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Switching Careers from Marketing: Do You Need an MBA?

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Switching careers may be one of the defining characteristics of the COVID pandemic. It started out as “The Great Resignation”, when record numbers of workers quit their jobs during the crisis, either voluntarily or having been forced to do so due to lockdowns. Resignations were highest amongst mid-career individuals, together with those in the technology and healthcare sectors. Nevertheless, other sectors of the economy have also been impacted.

Some Background to Switching Careers

Coming out of the COVID lockdowns, The Great Resignation morphed into what is now being called “The Great Reshuffle”. Millions of people, having adapted to the “new normal” of remote work, have decided that working from home provides a better work-life balance and a lifestyle that better suits their values.

What About Marketers?

The advent of the digital age together with rapid advances in technology have opened up new skills sets and career paths for savvy marketers who want — or need — to keep up with the latest trends. These trends are almost exclusively digital and therefore perfectly suited to the new norm of remote and hybrid working environments.

They include Search Engine Optimization (SEO), social media marketing, pay-per-click (PPC) advertising, digital marketing analysis, PR and communications, content writing and customer success management.

Clearly, there are as many opportunities for marketers to switch careers within the marketing role as there are for them to move out of the field altogether.

But for argument’s sake and in support of the findings of the Great Reshuffle — which did see some people changing their jobs entirely — what alternative careers can a marketer turn to, and would an MBA help in rebooting their career?

Wants and Needs Have Changed

Forced resignations and remote work have triggered widespread reevaluation of people’s work-life choices. Many have realized the opportunity to start their own businesses, sometimes in sectors with which they are familiar, but also often outside it.

The latter may be especially true for the mid-career professionals who have the financial means and skills base from which to shape a career in line with their true passions.

“People are finding jobs that give them the right pay, benefits and work arrangements in the longer term,” says Professor Anthony Klotz, the person who coined the term “The Great Resignation” in 2021. People are seeking the ability “to fit work into their lives, instead of having lives that squeeze into work.

Is an Advanced Degree Part of this Mix?

A background in marketing usually comes with a mix of the following skills: communications skills to build personal brands, quantitative skills to analyze market data and manage complex social media systems and project management skills to launch new campaigns.

These skills are transferable to a wide variety of different career opportunities outside of marketing. So, is an MBA necessary, given the time and effort (not to mention the significant expense) required to complete the qualification?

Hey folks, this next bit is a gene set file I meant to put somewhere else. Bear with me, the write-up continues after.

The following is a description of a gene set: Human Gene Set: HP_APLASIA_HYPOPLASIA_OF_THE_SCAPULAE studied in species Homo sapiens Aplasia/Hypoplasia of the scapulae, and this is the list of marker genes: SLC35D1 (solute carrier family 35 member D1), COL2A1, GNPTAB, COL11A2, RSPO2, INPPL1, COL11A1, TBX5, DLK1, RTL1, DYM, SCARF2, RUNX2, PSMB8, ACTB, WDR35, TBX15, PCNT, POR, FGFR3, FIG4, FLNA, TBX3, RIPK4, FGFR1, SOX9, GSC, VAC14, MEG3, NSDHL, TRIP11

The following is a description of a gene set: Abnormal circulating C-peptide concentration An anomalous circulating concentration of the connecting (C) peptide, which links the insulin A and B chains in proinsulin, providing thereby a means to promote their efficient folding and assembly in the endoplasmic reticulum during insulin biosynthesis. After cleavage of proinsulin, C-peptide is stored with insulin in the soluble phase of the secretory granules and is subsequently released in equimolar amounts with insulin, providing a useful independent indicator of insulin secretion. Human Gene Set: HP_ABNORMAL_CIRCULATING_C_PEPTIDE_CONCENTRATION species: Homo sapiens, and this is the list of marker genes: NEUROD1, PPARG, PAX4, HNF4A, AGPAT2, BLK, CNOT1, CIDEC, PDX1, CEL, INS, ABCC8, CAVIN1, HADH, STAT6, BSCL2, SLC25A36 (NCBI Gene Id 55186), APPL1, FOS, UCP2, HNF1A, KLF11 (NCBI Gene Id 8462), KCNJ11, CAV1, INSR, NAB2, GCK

There is no clear-cut answer to this question, as it depends on whether you intend to remain in an industry with which you are already familiar; and secondly, on whether an MBA would add value to your portfolio in a way that justifies the time, effort and expense.

Staying Within the Industry

While your marketing skills will be useful in many other roles, an MBA will boost your career prospects in two ways:

1. It will fill any gaps in your current knowledge and skills base, providing insight into how current skills may be applied in other areas of business.

2. It will send a message to employers that you are willing and able to broaden your perspective by becoming a more rounded leader. It also demonstrates that you are ambitious to progress within the industry outside of your present role.

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Greenfields vs Brownfields

In a way, switching careers from something you’re familiar with (such as marketing) to a different field is akin to greenfield and brownfield investments. In a brownfield investment, a company purchases or leases an existing facility; in a greenfield investment, the company builds its own new facility from the ground up.

An MBA will certainly help you to build a new career from the ground up, especially if you’re thinking of starting your own business. It will also tick a significant box on your resume when it comes to prospective employers, letting them know that you’ve covered all management bases.


An additional benefit always associated with grad school — either full-time or part-time — is the connections that one forms with fellow students and faculty. Networking opportunities are often extended to senior business leaders and alumni invited to address student conferences, such as the “Learning from Leaders” program at EU Business School.

Where to From Marketing?

A marketing background may be one of the surest backgrounds from which to launch a new career. Selling yourself and your brand, together with promoting strong customer support and relationships, is a reliable way to ensure success.

Whether an MBA is needed to add value to your portfolio will depend on you —whether you have the confidence, time and financial resources to complete the qualification, and whether you think an MBA is needed to get your foot in the door.

EU Business School offers a wide range of on-campus and digital MBAs. Visit our website to learn more about our cutting-edge programs.

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